(Adds details, Open Skies hurdle)
BRASILIA, Sept 15 (Reuters) - Brazil’s government has approved a plan by American Airlines Group Inc to build a maintenance center at Sao Paulo’s Guarulhos airport, a $100 million investment that will help the U.S. carrier consolidate its South American operations.
A resolution signed by Transportation Minister Maurício Quintella was published on Friday in the official gazette, approving an agreement between the airline and the firm operating the airport. It allows American to use land at the airport for up to 40 years.
Reuters first reported in March that the U.S. airline planned to set up its first aircraft maintenance center in South America at Sao Paulo’s international airport, where it will build a two-bay hangar at a cost of $50 million plus another $50 million for parts and tools.
On any given day, American has at least six wide-bodied aircraft parked in Sao Paulo for up to 12 hours, and the hangar will allow it to do maintenance work using the planes’ ground time, said Marta Pantin, a spokeswoman for the airline.
The approval is the latest example of President Michel Temer’s efforts to attract foreign investment to help build road, ports and railways and modernize Brazil’s airports.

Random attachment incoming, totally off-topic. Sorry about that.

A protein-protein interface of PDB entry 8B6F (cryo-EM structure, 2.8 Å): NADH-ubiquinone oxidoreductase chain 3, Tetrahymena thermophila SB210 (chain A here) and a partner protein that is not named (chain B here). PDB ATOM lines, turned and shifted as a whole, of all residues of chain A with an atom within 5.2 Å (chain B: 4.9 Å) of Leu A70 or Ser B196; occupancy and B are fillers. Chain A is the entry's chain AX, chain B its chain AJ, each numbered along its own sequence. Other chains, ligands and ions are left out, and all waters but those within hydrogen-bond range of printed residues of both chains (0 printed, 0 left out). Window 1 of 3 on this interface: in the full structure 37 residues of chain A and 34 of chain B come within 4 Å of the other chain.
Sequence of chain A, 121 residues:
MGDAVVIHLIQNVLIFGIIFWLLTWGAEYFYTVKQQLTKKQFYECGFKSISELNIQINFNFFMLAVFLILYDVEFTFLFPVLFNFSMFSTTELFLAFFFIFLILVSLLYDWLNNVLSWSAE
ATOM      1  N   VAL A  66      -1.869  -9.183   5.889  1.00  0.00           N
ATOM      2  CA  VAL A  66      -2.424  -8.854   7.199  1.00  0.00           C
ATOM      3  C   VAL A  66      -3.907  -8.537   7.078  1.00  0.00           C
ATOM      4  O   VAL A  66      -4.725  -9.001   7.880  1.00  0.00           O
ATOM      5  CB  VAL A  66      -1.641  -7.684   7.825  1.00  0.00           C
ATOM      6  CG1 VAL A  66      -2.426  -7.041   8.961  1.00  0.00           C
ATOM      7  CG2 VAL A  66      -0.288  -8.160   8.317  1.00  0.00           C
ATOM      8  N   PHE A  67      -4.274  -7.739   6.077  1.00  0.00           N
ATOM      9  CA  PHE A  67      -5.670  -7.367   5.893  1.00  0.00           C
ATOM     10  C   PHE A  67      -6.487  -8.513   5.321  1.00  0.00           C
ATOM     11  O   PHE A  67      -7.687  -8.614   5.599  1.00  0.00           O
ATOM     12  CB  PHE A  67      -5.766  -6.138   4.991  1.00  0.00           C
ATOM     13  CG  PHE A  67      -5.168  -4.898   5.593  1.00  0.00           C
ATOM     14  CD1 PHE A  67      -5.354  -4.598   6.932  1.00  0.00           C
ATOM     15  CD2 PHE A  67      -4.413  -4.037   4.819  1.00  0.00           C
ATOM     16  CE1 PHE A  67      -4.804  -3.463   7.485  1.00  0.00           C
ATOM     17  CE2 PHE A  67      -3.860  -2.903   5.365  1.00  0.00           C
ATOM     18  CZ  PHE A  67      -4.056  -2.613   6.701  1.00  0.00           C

Private concessions are now operating the main airports and the government plans to sell shares in public airport operator Infraero through an initial public offering, potentially surrendering control of the agency.
Temer’s government has also discussed ending a rule that restricts foreign ownership of Brazilian airlines to a 20 percent stake.
This week, Brazil’s antitrust agency recommended approval of a business agreement between American and LATAM Airlines Group SA, Latin America’s largest airline.
The agreement allows American to grow in South America by offering more connections and lower fares, but it still requires approval by the U.S. Department of Transportation and that will only happen when an Open Skies treaty between the United States and Brazil goes into effect.
That agreement ending limits on the number of flights between the two countries was signed in 2011 but has not yet been approved by Brazil’s Congress where it faces opposition. (Reporting by Anthony Boadle, Editing by Rosalba O‘Brien)